We can only achieve what we can first imagine. Facilitating the process of visualization with patients starts with some basic skills in guided imagery. Imagery is the first language of the brain. Before we have words as a baby, we converse in our minds with images, and continue to do so throughout our lives. Guided imagery is one of the most validated forms of alternative medicine, with scientific evidence supporting a wide variety of goal attainment, such as, pain management, stress reduction, accelerated recovery from surgery, weight loss, and smoking cessation. It is both appropriate and highly useful for nurses to employ guided imagery or simply visualization exercises within dedicated patient communication sessions. It requires a quiet space, however, and is not ideally suited for times of crisis. However, if the patient is accustomed to visualization techniques, they can often access a quick mental rehearsal to embolden their action in an emergency. But for the most part, visualization and guided imagery are most useful when creating an overall health and well-being vision or tapping into one’s life purpose.
Suggested visualization script (3-6 minutes)
In a safe room free of distractions or interruptions, and in a
comfortable chair (seated upright), guide your patient to do the
I. Take a deep breath from your abdomen and slowly go within, closing your eyes. Breathe in and out naturally at your own pace. With every breath in, feel yourself grow more relaxed and at ease. Let the tension fall easily out of your body with every exhalation. With every inhalation, bring in more peace and clarity and ease.
II. Keep breathing from the belly. Feel yourself relax more with each breath. Good.
III. In your mind’s eye, go to a safe and comfortable place where you feel all your needs are satisfied. You are safe, protected, feel strong and secure. It’s a place where you feel relaxed and confident.
IV. What does this special place look like? Feel free to put anything you’d like there. The sky’s the limit. Your imagination will serve all your needs.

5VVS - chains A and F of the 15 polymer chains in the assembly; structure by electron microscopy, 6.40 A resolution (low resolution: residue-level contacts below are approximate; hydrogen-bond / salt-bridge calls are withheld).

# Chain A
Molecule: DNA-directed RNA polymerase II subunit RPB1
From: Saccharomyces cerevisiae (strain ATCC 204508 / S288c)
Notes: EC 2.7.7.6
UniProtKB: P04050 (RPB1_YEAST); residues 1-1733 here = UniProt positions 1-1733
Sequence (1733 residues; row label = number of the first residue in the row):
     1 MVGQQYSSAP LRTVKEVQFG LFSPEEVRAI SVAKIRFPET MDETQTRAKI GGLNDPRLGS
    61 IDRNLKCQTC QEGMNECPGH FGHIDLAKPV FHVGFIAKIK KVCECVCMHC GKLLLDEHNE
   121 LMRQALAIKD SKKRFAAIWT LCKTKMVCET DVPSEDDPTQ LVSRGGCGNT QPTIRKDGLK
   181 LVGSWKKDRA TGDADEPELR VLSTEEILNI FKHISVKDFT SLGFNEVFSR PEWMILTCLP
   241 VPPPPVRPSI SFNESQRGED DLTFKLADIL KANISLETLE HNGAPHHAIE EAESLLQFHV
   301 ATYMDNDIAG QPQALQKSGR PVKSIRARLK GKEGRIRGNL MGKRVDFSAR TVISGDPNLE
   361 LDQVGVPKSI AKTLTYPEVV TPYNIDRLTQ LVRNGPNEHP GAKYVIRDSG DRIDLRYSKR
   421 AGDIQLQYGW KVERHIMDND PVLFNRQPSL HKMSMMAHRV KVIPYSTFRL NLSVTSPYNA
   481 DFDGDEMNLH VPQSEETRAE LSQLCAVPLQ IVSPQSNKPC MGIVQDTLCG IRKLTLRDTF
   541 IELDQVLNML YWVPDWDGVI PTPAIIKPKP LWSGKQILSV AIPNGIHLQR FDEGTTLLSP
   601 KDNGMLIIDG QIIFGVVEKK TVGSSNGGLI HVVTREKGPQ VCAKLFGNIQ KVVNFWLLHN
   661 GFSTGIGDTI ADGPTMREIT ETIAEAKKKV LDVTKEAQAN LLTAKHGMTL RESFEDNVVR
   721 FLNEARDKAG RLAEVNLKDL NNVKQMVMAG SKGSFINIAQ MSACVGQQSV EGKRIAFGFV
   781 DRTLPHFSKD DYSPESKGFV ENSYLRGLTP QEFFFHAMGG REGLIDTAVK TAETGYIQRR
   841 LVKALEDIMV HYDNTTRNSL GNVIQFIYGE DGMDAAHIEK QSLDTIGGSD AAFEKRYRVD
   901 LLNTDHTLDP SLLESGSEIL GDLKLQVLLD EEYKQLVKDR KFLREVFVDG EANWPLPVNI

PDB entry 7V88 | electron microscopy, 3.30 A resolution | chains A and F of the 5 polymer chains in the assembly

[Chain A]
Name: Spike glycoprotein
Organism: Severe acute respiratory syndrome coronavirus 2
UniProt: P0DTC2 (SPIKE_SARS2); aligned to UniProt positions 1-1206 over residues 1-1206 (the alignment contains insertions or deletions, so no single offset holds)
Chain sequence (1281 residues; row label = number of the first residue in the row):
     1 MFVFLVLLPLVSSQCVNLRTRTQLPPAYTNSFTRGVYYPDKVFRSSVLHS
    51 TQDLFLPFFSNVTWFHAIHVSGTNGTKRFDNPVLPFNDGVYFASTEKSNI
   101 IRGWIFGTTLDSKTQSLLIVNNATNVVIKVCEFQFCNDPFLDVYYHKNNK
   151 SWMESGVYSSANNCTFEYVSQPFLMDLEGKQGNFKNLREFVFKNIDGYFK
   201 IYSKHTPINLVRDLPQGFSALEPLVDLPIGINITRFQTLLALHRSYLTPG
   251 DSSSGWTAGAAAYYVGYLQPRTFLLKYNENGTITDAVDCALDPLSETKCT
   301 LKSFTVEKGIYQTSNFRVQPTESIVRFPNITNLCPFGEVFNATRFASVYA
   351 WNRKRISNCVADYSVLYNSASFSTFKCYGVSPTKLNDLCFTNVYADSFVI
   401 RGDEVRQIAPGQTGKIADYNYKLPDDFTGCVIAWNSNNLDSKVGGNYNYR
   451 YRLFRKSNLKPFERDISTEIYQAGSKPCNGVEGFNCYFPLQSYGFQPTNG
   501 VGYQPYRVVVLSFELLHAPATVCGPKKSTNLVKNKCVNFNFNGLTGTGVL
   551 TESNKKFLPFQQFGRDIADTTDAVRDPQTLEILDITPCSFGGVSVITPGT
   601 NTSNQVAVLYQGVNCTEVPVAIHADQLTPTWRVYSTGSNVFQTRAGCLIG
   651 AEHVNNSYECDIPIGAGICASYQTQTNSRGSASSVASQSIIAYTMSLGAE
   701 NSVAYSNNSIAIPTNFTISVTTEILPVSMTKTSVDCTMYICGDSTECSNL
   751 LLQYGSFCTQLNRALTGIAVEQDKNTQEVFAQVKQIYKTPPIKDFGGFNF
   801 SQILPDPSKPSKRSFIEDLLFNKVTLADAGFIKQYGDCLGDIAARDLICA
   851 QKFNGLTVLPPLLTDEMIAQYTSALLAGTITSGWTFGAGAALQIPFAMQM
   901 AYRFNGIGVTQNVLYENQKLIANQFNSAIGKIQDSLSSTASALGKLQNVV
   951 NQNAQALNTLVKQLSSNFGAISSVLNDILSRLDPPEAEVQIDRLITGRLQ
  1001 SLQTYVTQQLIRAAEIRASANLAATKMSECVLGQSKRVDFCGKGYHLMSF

V. Now fast-forward five years and grant yourself the picture of perfect health. You’ve accomplished all your wellness goals. How is your health? What would be the ideal image for a healthy, fit, happy, healthy you, radiating with well-being? How do you feel being there? What does this place look like now? Notice what surrounds you. Take your time to imagine all the details. Let all your senses be evoked.
VI. Describe how you feel. Imagine how you arrived at this extraordinary place of well-being. What happened over the past five years? What actions did you take? Who helped you get there? What are you doing differently than you’re doing now? VII. What does it feel like to be in that healthy, fit, happy, well body and place?
VIII. Because of time, you’re going to say goodbye for now, but you can always come back to this safe, strong, secure place. Come up with an image that will symbolize and sum up this experience. Hold onto that symbol. Put it somewhere for safekeeping.
IX. As this session draws to an end, take a moment to scan your body. Rub your hands together, place them over your eyes.
Wiggle your toes and get grounded. On the count of three, you will open your eyes, feel alert yet calm, relaxed, and peaceful.
Next ask the patient the following questions. Give sufficient
time for them to come back:
a. How do you feel?
b. What happened? What can you share?
c. What symbol did you bring back with you?
d. What wellness vision can you craft from this?
Facilitate a discussion exploring all the qualities, strengths, friends, allies, resources, environmental settings, and unique gifts to support the lessons and insights.
What do you do when your patient is blocked by false beliefs or disabling emotions? Here is a simple yet elegant way for nurses to do parts work without going down the rabbit hole of therapy or diagnosing or treating. Dialoguing with personality parts (thoughts, feelings, beliefs) within others and within yourself is a way of bringing clarity and spaciousness around emotions, honoring their presence, feeling heard, and moving on. When parts work is accompanied by somatic sensing, the patient can feel a shift and let go of some of the tightness, distress, and judgment that accompanied the emotion. Then the nurses have an opportunity to help the patient explore the validity of the belief or thought that was holding them back.